Does your child have more cavities? The fault may be with the water

Children with higher concentrations of a certain chemical in the blood are more likely to have cavities, according to a new study by researchers at the School of Dentistry at the University of West Virginia (United States).

The perfluoroalkyl and polyfluoroalkyl (PFAS) chemical groups they are universal as a result of extensive manufacturing and use. Even if manufacturers no longer use PFAS to make non-stick cookware, rugs, cardboard and other products, persist in the environment. Scientists have linked them to a number of health problems, from heart disease to high cholesterol, but now R. Constance Wiener Y Christopher Waters are investigating how they affect dental health.

They analyzed whether higher concentrations of PFAS are associated with increased dental caries in children and have found that one of these PFAS, the perfluorodecanoic acid, was related to dental caries. Their findings are reported in the scientific journal 'Journal of Public Health Dentistry'. "Due to the strong chemical bonds of PFAS, it is difficult for them to break down, making them more likely to be persistent within the environment, especially in the systems of drinking water"he points out to SciTechDaily Waters, who runs the research labs at the University of West Virginia School of Dentistry." most people are not aware that they are using water and other products that contain PFAS. "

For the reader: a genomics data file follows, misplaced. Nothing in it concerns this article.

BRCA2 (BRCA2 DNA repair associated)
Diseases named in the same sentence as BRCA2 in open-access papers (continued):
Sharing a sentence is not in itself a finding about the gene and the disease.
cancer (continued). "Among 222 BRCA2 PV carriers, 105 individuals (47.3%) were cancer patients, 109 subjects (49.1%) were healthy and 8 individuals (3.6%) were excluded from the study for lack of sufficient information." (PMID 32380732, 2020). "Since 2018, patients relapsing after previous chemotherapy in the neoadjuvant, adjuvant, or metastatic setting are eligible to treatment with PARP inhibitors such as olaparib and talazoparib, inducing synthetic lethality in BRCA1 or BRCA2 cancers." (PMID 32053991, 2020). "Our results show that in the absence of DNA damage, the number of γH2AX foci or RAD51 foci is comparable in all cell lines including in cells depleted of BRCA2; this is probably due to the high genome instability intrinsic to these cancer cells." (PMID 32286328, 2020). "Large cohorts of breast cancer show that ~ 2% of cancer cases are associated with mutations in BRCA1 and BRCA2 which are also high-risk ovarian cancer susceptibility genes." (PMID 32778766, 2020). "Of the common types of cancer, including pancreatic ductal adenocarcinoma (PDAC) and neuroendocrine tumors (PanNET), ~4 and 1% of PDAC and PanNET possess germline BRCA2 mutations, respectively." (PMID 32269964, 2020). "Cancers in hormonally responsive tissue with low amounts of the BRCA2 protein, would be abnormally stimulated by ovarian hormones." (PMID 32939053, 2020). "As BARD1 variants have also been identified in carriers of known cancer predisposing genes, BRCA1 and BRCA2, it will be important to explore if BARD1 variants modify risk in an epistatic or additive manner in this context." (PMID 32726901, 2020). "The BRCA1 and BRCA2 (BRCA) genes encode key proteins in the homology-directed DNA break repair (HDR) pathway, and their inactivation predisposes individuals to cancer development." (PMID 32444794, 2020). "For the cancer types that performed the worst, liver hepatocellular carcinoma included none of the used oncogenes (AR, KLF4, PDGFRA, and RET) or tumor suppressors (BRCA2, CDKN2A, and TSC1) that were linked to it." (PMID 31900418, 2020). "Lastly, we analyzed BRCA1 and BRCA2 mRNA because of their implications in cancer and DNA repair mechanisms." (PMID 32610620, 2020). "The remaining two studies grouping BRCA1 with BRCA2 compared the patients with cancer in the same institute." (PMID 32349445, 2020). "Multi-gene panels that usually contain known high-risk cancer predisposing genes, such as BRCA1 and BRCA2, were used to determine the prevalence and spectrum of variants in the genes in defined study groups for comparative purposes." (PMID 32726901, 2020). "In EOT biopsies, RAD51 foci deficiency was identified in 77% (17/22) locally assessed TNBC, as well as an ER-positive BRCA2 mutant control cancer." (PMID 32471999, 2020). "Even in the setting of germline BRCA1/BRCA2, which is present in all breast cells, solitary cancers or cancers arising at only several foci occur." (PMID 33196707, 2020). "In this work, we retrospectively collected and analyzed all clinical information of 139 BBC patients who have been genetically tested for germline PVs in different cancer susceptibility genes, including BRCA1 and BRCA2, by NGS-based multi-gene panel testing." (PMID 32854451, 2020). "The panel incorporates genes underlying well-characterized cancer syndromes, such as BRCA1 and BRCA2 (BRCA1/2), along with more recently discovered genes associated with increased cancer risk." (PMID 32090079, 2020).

It affects the development of enamel

In a study with 629 children between 3 and 11 years oldchildren's blood samples were analyzed for see the presence of PFAS and their dental caries were evaluated and other factors, such as race, your body mass index, and how often you brushed your teeth. Of the seven PFAS that Wiener and Waters studied, perfluorodecanoic acid was the one that was associated with higher levels of dental caries.

"Most people may not be aware that they are using water and other products that contain PFAS"

"Perfluorodecanoic acid, in particular, has a long molecular structure and strong chemical bonds; therefore, stays in the environment longer. As a result, it is more likely to have negative health consequences, such as dental caries, "says Wiener, an associate professor in the Department of Dental Practice and Rural Health at the American university. But, Why does this happen? Wiener and Waters have a hypothesis. According to other research, perfluorodecanoic acid can disrupt healthy enamel development, which is what makes the teeth harden, which makes the teeth more susceptible to cavities.

The study reaffirmed the importance of dental hygiene and check-ups. Children who brushed once a day or less had more cavities than children who brushed at least twice a day. Similarly, children who had not been to the dentist in the past year were twice as likely to have higher rates of dental caries than children who had visited. So, according to the researchers, even though parents can't control what is in the water their children drink, they can protect their teeth. promoting thorough and regular brushing and scheduling dental exams.